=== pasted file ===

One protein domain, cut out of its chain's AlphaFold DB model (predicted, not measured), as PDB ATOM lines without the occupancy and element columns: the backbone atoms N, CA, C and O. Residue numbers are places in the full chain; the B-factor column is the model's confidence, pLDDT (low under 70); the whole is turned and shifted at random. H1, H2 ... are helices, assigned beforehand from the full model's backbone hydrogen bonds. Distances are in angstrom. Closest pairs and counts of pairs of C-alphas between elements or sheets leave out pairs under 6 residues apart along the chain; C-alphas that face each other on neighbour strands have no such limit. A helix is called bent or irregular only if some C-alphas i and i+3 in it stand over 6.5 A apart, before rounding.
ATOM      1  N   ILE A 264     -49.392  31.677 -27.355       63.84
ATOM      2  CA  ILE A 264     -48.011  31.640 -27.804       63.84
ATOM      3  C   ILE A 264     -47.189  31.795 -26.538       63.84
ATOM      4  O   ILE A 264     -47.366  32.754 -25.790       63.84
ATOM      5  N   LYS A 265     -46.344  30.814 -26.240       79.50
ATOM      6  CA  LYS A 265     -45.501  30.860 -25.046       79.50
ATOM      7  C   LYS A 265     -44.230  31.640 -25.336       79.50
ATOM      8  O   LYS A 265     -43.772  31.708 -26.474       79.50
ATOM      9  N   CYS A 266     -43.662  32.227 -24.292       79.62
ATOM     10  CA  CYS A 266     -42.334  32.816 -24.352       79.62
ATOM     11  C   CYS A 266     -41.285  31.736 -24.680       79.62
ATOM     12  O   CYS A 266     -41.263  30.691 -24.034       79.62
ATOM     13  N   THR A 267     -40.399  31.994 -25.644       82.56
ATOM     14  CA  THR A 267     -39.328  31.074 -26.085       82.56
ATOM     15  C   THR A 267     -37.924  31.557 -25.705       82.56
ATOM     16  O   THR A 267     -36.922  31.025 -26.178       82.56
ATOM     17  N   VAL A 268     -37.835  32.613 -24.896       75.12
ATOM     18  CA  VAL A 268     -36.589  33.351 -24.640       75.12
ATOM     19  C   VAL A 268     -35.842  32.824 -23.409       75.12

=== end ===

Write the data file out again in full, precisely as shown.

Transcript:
One protein domain, cut out of its chain's AlphaFold DB model (predicted, not measured), as PDB ATOM lines without the occupancy and element columns: the backbone atoms N, CA, C and O. Residue numbers are places in the full chain; the B-factor column is the model's confidence, pLDDT (low under 70); the whole is turned and shifted at random. H1, H2 ... are helices, assigned beforehand from the full model's backbone hydrogen bonds. Distances are in angstrom. Closest pairs and counts of pairs of C-alphas between elements or sheets leave out pairs under 6 residues apart along the chain; C-alphas that face each other on neighbour strands have no such limit. A helix is called bent or irregular only if some C-alphas i and i+3 in it stand over 6.5 A apart, before rounding.
ATOM      1  N   ILE A 264     -49.392  31.677 -27.355       63.84
ATOM      2  CA  ILE A 264     -48.011  31.640 -27.804       63.84
ATOM      3  C   ILE A 264     -47.189  31.795 -26.538       63.84
ATOM      4  O   ILE A 264     -47.366  32.754 -25.790       63.84
ATOM      5  N   LYS A 265     -46.344  30.814 -26.240       79.50
ATOM      6  CA  LYS A 265     -45.501  30.860 -25.046       79.50
ATOM      7  C   LYS A 265     -44.230  31.640 -25.336       79.50
ATOM      8  O   LYS A 265     -43.772  31.708 -26.474       79.50
ATOM      9  N   CYS A 266     -43.662  32.227 -24.292       79.62
ATOM     10  CA  CYS A 266     -42.334  32.816 -24.352       79.62
ATOM     11  C   CYS A 266     -41.285  31.736 -24.680       79.62
ATOM     12  O   CYS A 266     -41.263  30.691 -24.034       79.62
ATOM     13  N   THR A 267     -40.399  31.994 -25.644       82.56
ATOM     14  CA  THR A 267     -39.328  31.074 -26.085       82.56
ATOM     15  C   THR A 267     -37.924  31.557 -25.705       82.56
ATOM     16  O   THR A 267     -36.922  31.025 -26.178       82.56
ATOM     17  N   VAL A 268     -37.835  32.613 -24.896       75.12
ATOM     18  CA  VAL A 268     -36.589  33.351 -24.640       75.12
ATOM     19  C   VAL A 268     -35.842  32.824 -23.409       75.12